“There is one Internet. It must be fast, it must be robust, and it must be open,” FCC Chairman Tom Wheeler said this morning. And with that, the FCC voted to move forward with a plan that will make the Internet less open.
This is the kind of doublespeak Wheeler has engaged in since early details of his net neutrality plan have emerged — and alarmed big tech companies, startups, venture capitalists, advocacy groups and others, who have spoken out in hopes of saving the open Internet. Despite seemingly contradictory language in a fact sheet put out by the FCC, the plan by Wheeler, who got the 3-2 vote he needed today, would allow broadband providers to charge content providers for faster delivery of their offerings. This is being commonly referred to as the creation of Internet fast lanes. But Wheeler says those broadband companies won’t be allowed to block or slow network traffic.
Here’s an example of why that promise doesn’t exactly inspire confidence. As we’ve written, Netflix in February struck a deal to pay Comcast so the streaming-video provider could ensure smooth delivery of its content. Since then — wouldn’t you know it — Netflix streaming speeds on Comcast have steadily improved. Netflix should be happy about that, right? Oh no. Netflix CEO Reed Hastings has spoken out against what he sees as a toll he was forced to pay to Comcast, while Comcast has accused Netflix of previously slowing down its own traffic to prove a point. Netflix has since agreed to also pay Verizon, and other broadband providers are sure to line up with their hands out as well.
Some have said Netflix is a giant and a bandwidth hog and deserves to be charged these tolls. But net neutrality proponents say a company such as Netflix would not have grown to provide its customers with streaming video had it been charged the tolls in the first place. With the creation of Internet fast lanes, startups with little capital might never have a chance to become the next Netflix.
Besides innovation, another big concern of net neutrality proponents: A less open Internet could diminish it as a democratic force. Different tiers of access could limit content available to certain groups and perhaps lead to censorship.
Opponents of Wheeler’s plan are slamming today’s vote, but they’re not giving up. For example, MoveOn said in a statement today that protests in 19 cities around the nation will go on as planned. On Twitter, calls for the public to speak up abound.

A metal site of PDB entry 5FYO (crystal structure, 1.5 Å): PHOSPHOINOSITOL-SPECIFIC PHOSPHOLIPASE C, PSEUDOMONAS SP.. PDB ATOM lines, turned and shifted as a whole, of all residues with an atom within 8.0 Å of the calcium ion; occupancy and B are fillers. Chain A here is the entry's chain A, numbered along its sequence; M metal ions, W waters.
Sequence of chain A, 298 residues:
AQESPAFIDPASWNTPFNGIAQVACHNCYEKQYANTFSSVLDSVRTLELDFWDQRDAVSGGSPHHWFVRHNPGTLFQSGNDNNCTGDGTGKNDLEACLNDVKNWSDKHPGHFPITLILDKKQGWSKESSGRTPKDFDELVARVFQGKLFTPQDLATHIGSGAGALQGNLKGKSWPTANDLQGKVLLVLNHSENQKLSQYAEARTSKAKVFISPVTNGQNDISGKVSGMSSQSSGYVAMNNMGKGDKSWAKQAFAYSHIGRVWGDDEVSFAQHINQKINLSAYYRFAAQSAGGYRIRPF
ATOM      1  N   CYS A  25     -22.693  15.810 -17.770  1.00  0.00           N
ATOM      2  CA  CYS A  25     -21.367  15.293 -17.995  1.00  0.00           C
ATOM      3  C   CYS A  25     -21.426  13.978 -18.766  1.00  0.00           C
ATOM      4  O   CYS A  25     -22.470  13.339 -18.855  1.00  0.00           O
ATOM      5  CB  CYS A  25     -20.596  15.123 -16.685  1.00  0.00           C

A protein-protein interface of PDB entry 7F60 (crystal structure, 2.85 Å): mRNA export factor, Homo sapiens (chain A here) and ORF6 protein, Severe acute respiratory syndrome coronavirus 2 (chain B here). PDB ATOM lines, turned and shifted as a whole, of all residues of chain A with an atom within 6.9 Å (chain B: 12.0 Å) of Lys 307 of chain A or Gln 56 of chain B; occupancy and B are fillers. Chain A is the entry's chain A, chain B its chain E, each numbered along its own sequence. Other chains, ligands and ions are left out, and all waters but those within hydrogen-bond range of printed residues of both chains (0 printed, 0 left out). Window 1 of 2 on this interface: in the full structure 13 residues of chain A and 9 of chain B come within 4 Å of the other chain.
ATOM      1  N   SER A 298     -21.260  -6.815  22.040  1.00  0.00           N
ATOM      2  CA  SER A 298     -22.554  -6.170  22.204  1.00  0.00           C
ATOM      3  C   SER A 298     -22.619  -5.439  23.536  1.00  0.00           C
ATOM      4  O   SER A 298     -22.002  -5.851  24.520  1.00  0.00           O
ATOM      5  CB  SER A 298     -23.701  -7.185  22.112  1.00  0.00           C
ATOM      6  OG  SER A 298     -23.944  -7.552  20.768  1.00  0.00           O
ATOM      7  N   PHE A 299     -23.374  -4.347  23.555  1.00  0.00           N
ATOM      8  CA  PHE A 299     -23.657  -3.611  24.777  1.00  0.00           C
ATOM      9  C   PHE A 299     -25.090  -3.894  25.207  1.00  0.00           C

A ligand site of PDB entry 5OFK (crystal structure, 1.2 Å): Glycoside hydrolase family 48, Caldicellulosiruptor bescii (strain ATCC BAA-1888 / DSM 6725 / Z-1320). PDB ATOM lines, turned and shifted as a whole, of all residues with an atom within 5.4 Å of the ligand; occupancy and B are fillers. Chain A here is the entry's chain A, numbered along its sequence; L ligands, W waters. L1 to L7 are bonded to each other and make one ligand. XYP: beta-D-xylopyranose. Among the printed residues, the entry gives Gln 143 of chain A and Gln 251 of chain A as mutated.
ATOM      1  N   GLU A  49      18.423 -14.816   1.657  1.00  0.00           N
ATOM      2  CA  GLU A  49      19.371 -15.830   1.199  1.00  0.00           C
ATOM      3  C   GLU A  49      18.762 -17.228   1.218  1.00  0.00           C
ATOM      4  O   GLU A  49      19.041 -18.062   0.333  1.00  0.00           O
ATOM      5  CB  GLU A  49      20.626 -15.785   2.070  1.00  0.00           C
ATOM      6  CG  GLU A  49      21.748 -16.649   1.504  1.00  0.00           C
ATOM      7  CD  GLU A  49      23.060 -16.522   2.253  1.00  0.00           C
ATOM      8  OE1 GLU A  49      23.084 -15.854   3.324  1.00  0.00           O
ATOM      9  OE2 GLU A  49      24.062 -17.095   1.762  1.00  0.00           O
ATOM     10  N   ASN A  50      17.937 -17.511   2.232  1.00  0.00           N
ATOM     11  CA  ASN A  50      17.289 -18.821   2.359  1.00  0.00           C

The vote today opens the door for what’s effectively four months of public comment. That does provide some room for optimism, for those who are in to that sort of thing. For example, the agency says it will ask the public whether “paid prioritization should be banned outright.” It’s also opening up the discussion of whether broadband should be treated like a utility, which would pave the way for FCC regulation with teeth. (That’s the reason Wheeler is proposing these new rules: Other FCC attempts to enforce net neutrality have been struck down in court because the agency lacked clear authority.) Those who are campaigning for net neutrality are pushing for broadband to be reclassified as a “common carrier.”
And for those keeping track of party politics: The 3-2 vote came courtesy of Wheeler and two Democratic FCC commissioners. The two Republican commissioners voted against the plan because they don’t want the agency to regulate broadband at all. Opponents of net neutrality rules and of reclassifying broadband as a utility insist it is up to Congress to reclassify broadband, not the FCC.
Advocacy groups are urging President Obama, who pledged support for net neutrality during the presidential campaign for his first term, to speak up. “We call on him to keep his word, and add his voice to the chorus of Americans who don’t want to give mega-corporations like AT&T, Comcast, and Verizon a green light to discriminate against content they don’t like,” said Rashad Robinson, director of ColorOfChange.Org, in a statement.
Photo: Protesters hold a rally to support net neutrality at the FCC office in Washington, D.C., May 15, 2014. (Karen Bleier/AFP/Getty Images)